Vyola downed a whisky and cancelled her flight to Florida. She poured another shot and tipsy-texted Patience she wouldn't be attending the wedding. Her phone rang almost immediately.

"You cannot, not come to my wedding."

"I'm not up to it, Patience." Vyola was on her bed with a cold washcloth pressed to her head.

"That is bullshit, Vy. This is my wedding. My w-e-d-d-i-n-g and you are my best friend. You have to be here."

"I'm sorry, Patience. Besides, you're not thinking rationally. It would be a circus."

"No, Vyola. You are not thinking rationally. It's a small ceremony at a private residence and no media will get within a half-mile of the place."

"I just can't right now."

"Fine. When can you?"

"I don't know. Wait," Vyola was buzzed from her drink, "What are you saying?"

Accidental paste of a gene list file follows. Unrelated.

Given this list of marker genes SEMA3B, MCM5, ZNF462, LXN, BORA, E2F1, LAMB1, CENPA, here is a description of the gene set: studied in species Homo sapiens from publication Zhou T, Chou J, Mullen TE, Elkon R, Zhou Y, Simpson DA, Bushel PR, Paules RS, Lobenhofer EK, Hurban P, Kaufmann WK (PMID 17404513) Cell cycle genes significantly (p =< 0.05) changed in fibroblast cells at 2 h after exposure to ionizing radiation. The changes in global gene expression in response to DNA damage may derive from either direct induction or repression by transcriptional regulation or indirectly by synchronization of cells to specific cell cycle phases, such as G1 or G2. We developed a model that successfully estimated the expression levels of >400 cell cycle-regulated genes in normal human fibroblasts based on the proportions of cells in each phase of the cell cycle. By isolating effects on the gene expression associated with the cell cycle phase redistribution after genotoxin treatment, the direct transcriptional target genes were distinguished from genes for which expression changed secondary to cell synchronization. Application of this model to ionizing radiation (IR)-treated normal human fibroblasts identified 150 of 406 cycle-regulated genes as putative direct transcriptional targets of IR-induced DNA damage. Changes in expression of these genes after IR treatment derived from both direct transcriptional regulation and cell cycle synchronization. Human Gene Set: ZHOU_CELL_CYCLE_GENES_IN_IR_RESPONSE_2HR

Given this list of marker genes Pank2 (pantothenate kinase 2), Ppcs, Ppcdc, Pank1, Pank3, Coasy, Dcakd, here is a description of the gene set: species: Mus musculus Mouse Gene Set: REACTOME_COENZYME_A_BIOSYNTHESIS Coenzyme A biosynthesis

"I'm saying, Vy, that if you're not coming, I'm postponing my wedding."

"Oh, Patience! You can't. Your whole family is there already. Ethan will hate me."

"I won't get married without you here."

Vyola put her phone to her chest. The girl was so stubborn. She wiped her tears from her swollen face with the washcloth.

"I'm still here," she heard Patience say.

"Okay, okay. I'll be there," Vyola shouted into the air. As she disconnected, she heard Patience yell something about "insurance."

Within four hours, Gus was at her door.

Before she had a chance to speak, he hugged her tight.

"Did Patience send you? How did you get here so fast?"

"She called me but I was already on my way."